A few decades ago, one of the psychoanalysts who still took spirituality seriously, Carl Gustav Jung, said the phrase:
“Know all the theories. Master all the techniques. But when you touch a human soul, it’s just another human soul.”
Since Jung’s death, the concept of soul has been discarded by most psychologists and psychoanalysts as something necessary to treat and study the human mind. However, beyond psychology there are some ideas deeply rooted in popular culture which, being related to spirituality rather than to scientific experiments and studies, offer proposals on how we can approach human relationships, affection and, in general, well-being.
In Latin America, specifically, there is an ancient word, of Amerindian origin, that serves to describe an action, but also a lifestyle that many people have adopted. This word is apapachar , which means something like “to embrace with the soul”.
An apapacho is much more than a hug
The word “apapachar” was originally born as part of the Nahuatl language, a language more than a thousand years old, although at first it was somewhat different and its pronunciation was more like “papatzoa”. Today the term apapachar is used in countries like Mexico and Colombia to mean “to give affection” , but it is also often read in a much deeper and spiritual way.
In this way, an apapacho can be a hug, but also any action with which it can be interpreted that a soul is undressing before another to give it affection or a very intimate type of support, not necessarily related to the sexual. Apapachar is thus transformed into the concept of caressing with one’s own spirit, offering a sign of love that depends neither on the physical limitations that can keep two or more people apart nor on the conventions about how affection should be expressed.
Long before the culture of the spectacle in which the image is everything was born, in Latin America already existed the idea that the samples of love cannot be totally constrained by the social norms. That’s why apapachar came to mean an affective exchange that flees from labels and goes beyond the realization of a simple hug.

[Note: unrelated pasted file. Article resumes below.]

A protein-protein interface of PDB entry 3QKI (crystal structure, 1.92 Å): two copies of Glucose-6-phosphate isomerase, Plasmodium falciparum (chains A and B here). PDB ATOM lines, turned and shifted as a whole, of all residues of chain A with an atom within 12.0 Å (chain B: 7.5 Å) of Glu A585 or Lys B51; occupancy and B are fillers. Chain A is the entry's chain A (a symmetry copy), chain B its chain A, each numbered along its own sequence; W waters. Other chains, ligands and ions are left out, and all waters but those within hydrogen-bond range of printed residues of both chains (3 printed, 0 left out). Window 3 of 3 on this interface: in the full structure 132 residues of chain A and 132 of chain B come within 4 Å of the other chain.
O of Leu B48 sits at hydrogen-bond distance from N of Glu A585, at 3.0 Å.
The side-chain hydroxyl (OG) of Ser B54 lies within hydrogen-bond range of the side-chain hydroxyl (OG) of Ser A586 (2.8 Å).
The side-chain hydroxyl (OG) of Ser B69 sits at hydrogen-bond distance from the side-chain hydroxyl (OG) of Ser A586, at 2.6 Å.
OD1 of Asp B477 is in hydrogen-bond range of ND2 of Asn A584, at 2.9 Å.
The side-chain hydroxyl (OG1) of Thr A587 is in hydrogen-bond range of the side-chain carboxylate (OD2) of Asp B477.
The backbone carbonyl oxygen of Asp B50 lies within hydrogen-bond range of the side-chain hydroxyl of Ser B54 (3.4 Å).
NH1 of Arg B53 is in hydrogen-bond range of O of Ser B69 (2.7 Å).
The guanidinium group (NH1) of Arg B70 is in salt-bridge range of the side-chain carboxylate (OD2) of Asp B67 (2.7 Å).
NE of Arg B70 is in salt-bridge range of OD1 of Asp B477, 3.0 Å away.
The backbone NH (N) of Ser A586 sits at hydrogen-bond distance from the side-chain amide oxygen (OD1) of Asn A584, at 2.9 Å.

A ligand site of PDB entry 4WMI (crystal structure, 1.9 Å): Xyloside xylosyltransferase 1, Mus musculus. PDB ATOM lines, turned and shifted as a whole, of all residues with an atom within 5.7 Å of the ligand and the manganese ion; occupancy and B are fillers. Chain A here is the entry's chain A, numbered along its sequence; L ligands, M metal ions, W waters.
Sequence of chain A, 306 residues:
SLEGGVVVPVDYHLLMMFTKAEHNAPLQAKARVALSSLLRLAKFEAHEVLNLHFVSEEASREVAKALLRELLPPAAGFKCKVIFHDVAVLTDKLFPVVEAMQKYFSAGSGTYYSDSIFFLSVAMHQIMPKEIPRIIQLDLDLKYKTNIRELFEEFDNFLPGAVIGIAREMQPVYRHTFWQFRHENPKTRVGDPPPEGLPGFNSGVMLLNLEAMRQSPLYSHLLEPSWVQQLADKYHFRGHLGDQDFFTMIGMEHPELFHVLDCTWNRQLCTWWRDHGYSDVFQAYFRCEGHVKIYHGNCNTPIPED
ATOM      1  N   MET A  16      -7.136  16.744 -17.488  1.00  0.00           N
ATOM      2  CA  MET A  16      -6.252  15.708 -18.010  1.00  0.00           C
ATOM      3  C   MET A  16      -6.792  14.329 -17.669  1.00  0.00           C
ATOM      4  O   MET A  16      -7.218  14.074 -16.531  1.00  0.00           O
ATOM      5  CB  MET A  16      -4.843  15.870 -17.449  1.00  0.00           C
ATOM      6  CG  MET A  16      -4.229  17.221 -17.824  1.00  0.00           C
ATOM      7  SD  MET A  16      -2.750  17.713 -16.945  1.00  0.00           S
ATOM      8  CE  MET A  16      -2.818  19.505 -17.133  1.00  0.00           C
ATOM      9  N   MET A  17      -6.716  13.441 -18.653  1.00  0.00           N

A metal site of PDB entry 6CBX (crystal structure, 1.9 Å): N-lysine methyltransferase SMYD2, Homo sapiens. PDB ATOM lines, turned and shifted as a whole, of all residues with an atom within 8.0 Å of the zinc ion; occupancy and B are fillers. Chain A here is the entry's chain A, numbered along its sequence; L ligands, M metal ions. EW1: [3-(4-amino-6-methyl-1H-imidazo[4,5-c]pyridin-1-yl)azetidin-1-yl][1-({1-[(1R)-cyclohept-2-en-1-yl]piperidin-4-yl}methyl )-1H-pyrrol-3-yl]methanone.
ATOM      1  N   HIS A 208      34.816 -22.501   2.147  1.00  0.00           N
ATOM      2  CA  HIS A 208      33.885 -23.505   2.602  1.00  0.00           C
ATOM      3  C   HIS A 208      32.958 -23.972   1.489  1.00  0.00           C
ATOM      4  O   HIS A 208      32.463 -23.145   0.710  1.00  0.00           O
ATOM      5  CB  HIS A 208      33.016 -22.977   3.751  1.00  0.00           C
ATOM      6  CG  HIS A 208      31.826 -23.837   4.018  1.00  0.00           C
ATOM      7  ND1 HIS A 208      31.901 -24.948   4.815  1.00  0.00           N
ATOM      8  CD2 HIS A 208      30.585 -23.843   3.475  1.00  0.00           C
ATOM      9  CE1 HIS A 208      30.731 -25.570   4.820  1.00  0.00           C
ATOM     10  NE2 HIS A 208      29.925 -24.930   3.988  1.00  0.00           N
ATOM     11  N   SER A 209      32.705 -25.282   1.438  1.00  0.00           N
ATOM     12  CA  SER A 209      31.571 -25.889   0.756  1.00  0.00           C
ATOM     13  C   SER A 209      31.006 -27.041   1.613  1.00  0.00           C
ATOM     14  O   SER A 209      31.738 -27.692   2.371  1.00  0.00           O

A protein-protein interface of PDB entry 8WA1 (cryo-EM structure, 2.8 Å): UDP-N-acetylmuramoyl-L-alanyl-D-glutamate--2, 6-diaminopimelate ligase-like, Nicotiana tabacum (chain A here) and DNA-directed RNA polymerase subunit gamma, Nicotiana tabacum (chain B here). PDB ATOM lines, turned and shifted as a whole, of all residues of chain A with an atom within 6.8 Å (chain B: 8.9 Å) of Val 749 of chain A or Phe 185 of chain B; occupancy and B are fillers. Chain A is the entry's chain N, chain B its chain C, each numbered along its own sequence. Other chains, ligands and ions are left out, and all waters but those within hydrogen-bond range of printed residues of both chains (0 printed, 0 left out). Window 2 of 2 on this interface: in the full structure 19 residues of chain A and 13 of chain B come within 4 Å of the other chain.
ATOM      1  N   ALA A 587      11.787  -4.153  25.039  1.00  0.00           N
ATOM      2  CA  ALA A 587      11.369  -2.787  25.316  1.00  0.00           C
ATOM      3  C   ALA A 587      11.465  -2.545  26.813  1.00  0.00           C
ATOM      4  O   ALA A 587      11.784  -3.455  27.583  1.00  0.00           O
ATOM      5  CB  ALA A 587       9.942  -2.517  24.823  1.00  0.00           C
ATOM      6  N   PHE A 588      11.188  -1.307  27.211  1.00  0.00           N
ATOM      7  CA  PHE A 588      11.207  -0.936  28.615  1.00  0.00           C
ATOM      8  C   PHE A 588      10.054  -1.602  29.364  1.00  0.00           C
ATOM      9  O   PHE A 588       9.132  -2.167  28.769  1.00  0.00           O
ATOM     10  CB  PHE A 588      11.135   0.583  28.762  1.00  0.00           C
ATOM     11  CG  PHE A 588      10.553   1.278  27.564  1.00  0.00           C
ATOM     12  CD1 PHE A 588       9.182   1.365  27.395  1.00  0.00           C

Everything is born with the caresses
Interestingly, in an apapachar origin it could be translated as “to knead with love” a definition that has to do with a physical task. However, from this concept emerged the idea of apapacho as a caress made with the soul, something totally subjective, interpretable and, especially, intimate. But the relationship between spiritual caresses and the action of kneading is not mere coincidence .
Today we know that in our closest animal relatives, such as the great primates, almost all the emotional charge that has to do with the transmission of affection is captured in caresses, hugs and, in general, actions that have to do with touch. Most primates rarely look each other in the eye, even in mother-child relationships. That is why we know that it is very likely that the affective language of our ancestors has been, for hundreds of thousands of years, the hug, the kiss, the caress .
But if we look beyond these actions, we will see that what is expressed in them is the willingness to show ourselves as we are and to give the opportunity that another person can also do the same freely, without fear of being judged. The word apapachar captures this idea so that we can apply it in our daily lives and not lose sight of how important it is to free ourselves from unfounded insecurities, not to miss the opportunity to establish personal relationships based on authenticity, and to enjoy the affection of people who love us without having the banalities of everyday life keep us apart.
Apapachar is a vital principle
Of course, the term apapachar does not give us new knowledge about how we function, relate or feel. It’s been around since long before both psychology and neuroscience appeared, and it has nothing to do with groundbreaking scientific discoveries that are going to make headlines. Therein lies its value. As with the concept of Hoponopono, it is part of an almost timeless idea, which has been with us forever : it is not worth any excuse not to get emotionally naked with the people we really care about.
Apapachar is, in short, an idea so simple that nowadays it is transgressive . This is why it is so appreciated by those people who love the power of honest simplicity and naturalness over the artificial. Long live the apapachos!